Creating unique passwords
Human cognition plays an important part in what we can ask of people with their passwords. The number of distinct strong passwords that a person can remember is far less than the number of distinct passwords that they need.
Password reuse is a big security problem. In 2013, a number of Dropbox accounts were compromised because people used the same password there that they used for sites which suffered breaches. The same thing happened with Best Buy. There was not an actual breach of Best Buy, but customers’ passwords had been discovered through breaches of other sites. As we always like to remind people, “Friends don’t let friends reuse passwords”.
A good password management system solves this problem. As password researcher Troy Hunt says, “The only secure password is one that you can’t remember”.
Remembering important passwords
But this still leaves us with a small number of passwords that we do need to remember. And because so much depends on these, we need them to be very strong. What people don’t often recognize is that we not only need these few strong passwords to be memorable by normal humans, but we need them to be created using randomness – such as a Diceware phrase consisting of randomly-chosen words. However, if humans are bad at remembering random things, they are far, far worse at generating randomness.
In Toward Better Master Passwords, we see that if we pick words truly at random (by rolling dice for example) we can get a string of words that we can remember and type, but which still remain enormously difficult to guess. Symbols may also be used to add additional complexity, but it is important to stick to using standard characters for compatibility.
The original credit for this should go to Arnold Reinhold. And after “Toward Better Master Passwords” revived it, it was made famous by Randall Munroe, who summed up the mathematical part of the argument in a single comic: Password Strength.
See Toward Better Master Passwords for why it is crucial that you use some random process that is not in your head for creating these. We’ve seen people try to make up examples of these kinds of passwords, and is is usually easy to tell whether a random process was used or not. (For example, people trying to come up with a random sequence of words will almost always pick concrete nouns.)
Avoid helping the hackers!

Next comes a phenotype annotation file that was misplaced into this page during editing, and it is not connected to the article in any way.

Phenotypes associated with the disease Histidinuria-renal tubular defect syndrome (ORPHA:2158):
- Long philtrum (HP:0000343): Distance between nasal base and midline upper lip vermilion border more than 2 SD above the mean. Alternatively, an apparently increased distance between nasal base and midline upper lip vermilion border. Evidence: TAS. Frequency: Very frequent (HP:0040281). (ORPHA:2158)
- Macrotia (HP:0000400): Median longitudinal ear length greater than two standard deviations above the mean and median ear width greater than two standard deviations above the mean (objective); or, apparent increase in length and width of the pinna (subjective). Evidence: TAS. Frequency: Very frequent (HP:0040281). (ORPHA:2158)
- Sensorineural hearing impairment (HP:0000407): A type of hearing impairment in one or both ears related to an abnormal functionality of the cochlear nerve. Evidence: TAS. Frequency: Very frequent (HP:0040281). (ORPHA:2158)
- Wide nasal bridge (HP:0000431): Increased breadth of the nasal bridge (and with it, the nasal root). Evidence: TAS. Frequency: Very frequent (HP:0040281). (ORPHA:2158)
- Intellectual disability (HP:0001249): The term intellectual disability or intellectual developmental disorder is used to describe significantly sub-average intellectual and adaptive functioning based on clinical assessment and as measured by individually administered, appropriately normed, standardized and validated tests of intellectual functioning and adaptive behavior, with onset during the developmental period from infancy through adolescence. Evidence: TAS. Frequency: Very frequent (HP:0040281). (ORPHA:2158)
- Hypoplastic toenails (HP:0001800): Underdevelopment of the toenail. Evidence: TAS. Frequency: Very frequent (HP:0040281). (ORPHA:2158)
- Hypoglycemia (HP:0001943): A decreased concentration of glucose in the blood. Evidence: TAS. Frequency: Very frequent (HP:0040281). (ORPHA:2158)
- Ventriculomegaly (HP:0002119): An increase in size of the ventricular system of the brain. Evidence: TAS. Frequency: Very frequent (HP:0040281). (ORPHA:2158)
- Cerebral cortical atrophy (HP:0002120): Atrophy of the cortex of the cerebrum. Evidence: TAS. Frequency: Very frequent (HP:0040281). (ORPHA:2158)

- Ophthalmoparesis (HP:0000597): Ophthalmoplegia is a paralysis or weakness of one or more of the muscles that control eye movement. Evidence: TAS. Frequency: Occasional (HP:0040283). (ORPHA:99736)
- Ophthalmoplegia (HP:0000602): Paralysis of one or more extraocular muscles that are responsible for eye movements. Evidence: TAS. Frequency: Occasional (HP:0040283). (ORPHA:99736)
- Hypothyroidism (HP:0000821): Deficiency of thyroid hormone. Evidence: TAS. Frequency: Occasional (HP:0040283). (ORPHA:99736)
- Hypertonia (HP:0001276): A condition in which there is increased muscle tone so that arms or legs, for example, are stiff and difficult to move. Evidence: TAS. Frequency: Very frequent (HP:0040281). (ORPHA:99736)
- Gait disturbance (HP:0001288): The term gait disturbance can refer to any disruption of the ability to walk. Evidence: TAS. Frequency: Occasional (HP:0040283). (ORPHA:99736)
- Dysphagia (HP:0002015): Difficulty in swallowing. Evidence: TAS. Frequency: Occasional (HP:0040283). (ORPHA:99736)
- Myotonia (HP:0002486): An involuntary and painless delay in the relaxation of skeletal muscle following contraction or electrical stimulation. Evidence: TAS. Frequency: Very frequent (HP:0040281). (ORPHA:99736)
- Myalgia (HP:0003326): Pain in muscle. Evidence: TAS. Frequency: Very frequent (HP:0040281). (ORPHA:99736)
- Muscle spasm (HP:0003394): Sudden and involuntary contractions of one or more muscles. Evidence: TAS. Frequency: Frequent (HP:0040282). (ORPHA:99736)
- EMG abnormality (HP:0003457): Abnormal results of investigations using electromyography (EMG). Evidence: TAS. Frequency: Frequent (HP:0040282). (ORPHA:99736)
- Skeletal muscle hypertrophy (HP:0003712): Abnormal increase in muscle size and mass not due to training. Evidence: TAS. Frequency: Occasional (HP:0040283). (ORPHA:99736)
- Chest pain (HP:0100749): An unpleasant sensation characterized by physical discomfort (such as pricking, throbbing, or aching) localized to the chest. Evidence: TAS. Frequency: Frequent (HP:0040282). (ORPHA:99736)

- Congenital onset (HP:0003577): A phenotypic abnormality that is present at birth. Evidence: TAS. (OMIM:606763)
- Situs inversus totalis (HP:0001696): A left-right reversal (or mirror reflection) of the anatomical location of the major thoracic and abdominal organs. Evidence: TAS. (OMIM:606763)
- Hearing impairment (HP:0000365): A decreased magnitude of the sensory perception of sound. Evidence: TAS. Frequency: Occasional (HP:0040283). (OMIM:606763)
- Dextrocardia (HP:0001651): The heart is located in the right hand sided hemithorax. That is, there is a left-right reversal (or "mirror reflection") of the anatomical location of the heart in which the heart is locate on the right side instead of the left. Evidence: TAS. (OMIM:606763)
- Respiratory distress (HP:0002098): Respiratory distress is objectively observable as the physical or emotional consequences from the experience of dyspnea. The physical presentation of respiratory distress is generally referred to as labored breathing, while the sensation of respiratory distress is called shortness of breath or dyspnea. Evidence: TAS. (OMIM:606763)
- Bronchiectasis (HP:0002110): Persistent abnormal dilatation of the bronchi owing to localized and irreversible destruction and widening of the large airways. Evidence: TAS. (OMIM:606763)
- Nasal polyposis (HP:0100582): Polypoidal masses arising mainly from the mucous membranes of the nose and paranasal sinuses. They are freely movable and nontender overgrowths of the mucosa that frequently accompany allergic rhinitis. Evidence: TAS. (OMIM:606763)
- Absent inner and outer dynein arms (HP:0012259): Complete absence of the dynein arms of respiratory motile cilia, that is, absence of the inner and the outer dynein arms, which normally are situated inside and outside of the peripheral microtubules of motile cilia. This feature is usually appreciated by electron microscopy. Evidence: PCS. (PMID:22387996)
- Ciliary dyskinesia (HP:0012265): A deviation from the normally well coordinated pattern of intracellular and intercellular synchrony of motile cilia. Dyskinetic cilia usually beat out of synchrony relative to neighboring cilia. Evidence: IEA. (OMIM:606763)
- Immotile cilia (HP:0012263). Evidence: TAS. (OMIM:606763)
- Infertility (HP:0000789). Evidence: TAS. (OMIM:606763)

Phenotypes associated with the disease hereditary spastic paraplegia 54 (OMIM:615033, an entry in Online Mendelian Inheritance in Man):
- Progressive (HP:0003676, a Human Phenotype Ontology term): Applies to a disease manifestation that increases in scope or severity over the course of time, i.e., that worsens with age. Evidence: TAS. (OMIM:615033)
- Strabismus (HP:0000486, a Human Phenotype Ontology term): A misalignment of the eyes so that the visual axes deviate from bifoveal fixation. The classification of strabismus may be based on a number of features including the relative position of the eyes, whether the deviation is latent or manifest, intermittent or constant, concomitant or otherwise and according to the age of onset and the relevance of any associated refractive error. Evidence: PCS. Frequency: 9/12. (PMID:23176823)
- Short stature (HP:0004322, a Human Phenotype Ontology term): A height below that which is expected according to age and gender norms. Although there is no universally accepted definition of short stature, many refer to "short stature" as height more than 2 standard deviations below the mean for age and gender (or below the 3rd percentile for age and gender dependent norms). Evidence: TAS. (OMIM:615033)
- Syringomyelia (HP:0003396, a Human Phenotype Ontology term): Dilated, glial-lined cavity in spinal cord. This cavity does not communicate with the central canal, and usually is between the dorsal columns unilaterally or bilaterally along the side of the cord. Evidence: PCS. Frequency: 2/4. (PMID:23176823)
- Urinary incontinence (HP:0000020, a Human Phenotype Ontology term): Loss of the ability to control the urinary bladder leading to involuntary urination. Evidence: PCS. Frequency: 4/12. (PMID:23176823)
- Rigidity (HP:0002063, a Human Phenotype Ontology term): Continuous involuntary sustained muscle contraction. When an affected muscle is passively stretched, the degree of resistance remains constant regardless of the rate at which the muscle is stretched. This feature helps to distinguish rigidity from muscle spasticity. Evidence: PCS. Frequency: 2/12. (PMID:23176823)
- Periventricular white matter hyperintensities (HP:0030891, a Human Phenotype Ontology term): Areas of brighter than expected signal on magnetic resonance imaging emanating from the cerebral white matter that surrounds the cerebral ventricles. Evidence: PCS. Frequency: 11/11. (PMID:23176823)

When 1Password asks you to enter a password hint, there is no requirement for it to actually have anything to do with your Master Password. In fact, it is more secure if it doesn’t!
As the daughter of our Chief Defender Against the Dark Arts says, “Polly likes crackers; crackers like hints”. Indeed, many on the team here at AgileBits use password hints like “Nice try” and “Don’t even think about it”.
If you are worried that you may forget your Master Password, it is best to record it on a piece of paper and keep it in a safe deposit box or other secure location.
By keeping a paper copy of your Master Password in a safe place you’ll be able to refer to that paper if you ever need to, but if someone else gets ahold of your 1Password data, they won’t be able to use the password hint to help them crack it. Just treat your Master Passwords at least as securely as you treat your credit cards and other important personal records.
If, despite this, you still want to use a more traditional password hint, consider the following suggestions.
- Don’t pick something that others know about you. For an example, if your password is “Molly”, your cat’s name, don’t use the hint “Cat”. (By the way, “Molly” isn’t a strong Master Password.)
- Don’t use “My password is Molly” if your password is “Molly”.
- Consider something that indirectly reminds you of the password but that nobody else would be able to figure out. For example, if your strong Master Password is
adjust%cliche%0bama%dicey, your hint might be “Mittens” to remind you of the US presidential election of 2012, so you may remember what your password looks like because it contains “0bama”.
With a strong, memorable Master Password and a hint that wouldn’t help a cracker, you’re on your way to a much better password hygiene. Now be sure to use the password generator to have unique passwords for all your Logins.